IT is time to bemoan the failure of our legal system yet again. Not because of the change at the Supreme Court but because the first extension given to the military courts is about to expire and the government is preparing for a second.
The extraordinary times we found ourselves in post-APS continue to be extraordinary partly because four years weren’t enough for the PML-N to make any progress on judicial reforms or to put in place special measures such as protection for judges and witnesses so the military courts could have been put to bed. Even the Protection of Pakistan Act, which included some of these measures, lapsed as the military courts were in place. And now, the PTI says it needs a bit of time (the party hints it might be less than two years) to reform the system.
There is no option but to give the PTI a chance.
Its government has already identified the point men who will try and convince the angry opposition (the PML-N and PPP) to vote in favour of the extension — a two-thirds majority is needed for the constitutional amendment.
A ‘yes’ vote may not necessarily indicate an NRO but simply an effort to smoothen ruffled feathers.
The decisions by the PML-N and PPP will be interesting for the light they will shed on domestic politics. In fact, they will reveal the mood of the two parties and how they view their current stand-off with the establishment.
In order to understand this, it’s important to remember that the military courts were initially pushed by the army under Gen Raheel Sharif. In the aftermath of the APS tragedy, there was little resistance to such extra-constitutional measures as the entire country reeled from the grisly visuals of the attacks on the school. The government was particularly vulnerable as it had survived the long dharna by the PTI, which ended shortly after the school attack. (It was rumoured that the security establishment helped convince Khan to end his sit-in which already faced a dwindling number of supporters as well as decreased attention from the media.)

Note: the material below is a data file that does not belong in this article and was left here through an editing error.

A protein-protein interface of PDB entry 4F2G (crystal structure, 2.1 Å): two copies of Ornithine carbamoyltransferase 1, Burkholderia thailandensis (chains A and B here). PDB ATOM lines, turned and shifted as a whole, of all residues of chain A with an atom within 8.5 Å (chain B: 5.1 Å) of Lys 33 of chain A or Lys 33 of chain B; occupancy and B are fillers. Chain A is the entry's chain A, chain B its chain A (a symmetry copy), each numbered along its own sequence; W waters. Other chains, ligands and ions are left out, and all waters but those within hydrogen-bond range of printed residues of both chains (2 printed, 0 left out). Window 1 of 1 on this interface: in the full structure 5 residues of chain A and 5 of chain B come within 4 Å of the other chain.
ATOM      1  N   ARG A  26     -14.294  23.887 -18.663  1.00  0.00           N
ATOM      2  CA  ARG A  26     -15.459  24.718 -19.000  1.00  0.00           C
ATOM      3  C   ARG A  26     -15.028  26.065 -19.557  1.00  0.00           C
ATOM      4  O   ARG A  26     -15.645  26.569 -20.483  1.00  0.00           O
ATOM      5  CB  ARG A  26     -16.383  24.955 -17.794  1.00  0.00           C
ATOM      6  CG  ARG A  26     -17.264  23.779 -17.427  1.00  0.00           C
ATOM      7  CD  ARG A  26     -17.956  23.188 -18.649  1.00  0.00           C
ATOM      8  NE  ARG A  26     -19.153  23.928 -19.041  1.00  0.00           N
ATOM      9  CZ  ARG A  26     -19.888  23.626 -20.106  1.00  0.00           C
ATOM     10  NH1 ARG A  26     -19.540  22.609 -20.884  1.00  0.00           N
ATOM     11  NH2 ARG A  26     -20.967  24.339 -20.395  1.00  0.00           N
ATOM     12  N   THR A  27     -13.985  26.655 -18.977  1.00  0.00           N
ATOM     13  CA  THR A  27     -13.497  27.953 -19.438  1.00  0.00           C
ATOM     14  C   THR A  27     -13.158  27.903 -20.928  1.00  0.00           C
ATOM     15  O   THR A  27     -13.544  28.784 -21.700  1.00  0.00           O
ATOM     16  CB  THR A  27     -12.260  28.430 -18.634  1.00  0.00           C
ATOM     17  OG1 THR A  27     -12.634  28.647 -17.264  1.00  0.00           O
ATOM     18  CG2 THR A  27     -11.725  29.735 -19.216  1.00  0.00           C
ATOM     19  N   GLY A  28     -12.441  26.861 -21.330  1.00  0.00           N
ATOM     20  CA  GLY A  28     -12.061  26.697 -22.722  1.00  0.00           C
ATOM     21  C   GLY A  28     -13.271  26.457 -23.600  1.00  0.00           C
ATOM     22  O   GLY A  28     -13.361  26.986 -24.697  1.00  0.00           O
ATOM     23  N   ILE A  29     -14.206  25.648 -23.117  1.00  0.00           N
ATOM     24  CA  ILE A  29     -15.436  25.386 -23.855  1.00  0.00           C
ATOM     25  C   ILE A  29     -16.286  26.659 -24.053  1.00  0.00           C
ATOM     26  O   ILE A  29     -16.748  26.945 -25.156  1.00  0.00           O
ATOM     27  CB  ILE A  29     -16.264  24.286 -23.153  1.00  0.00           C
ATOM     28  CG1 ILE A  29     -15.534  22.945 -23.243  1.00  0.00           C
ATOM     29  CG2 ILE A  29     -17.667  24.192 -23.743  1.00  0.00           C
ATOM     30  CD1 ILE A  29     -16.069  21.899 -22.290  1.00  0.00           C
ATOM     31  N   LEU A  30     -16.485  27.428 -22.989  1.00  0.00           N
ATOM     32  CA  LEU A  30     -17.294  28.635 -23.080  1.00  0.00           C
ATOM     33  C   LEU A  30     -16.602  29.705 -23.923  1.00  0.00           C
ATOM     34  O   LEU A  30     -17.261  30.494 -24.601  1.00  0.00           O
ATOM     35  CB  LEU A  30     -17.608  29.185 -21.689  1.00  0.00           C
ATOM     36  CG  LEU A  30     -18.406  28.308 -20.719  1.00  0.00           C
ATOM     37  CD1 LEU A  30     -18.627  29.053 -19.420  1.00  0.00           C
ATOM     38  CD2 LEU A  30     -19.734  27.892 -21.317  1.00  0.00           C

Nonetheless, it was a controversial discussion and a few ‘concessions’ were given. The courts were established for two years. The cases to be tried by the military were to be recommended by the executive and there were reports that some cases recommended by the latter were rejected by the former. In addition, when the formation of the courts were challenged in the Supreme Court for being unconstitutional, the apex court let them be but added the right of appeal; this is limited in its scope, but even then, many convictions have been thrown out by the courts, slowing down the implementation of the sentencing considerably. A Dawn story quoted an ISPR press release as saying that in four years 617 militants were convicted of which 346 were awarded death sentences and 271 imprisoned. But only 56 of the condemned prisoners had so far been executed.
Since then, there also have been reports that many of the people detained by the military directly during its operations were also among those prosecuted in the courts.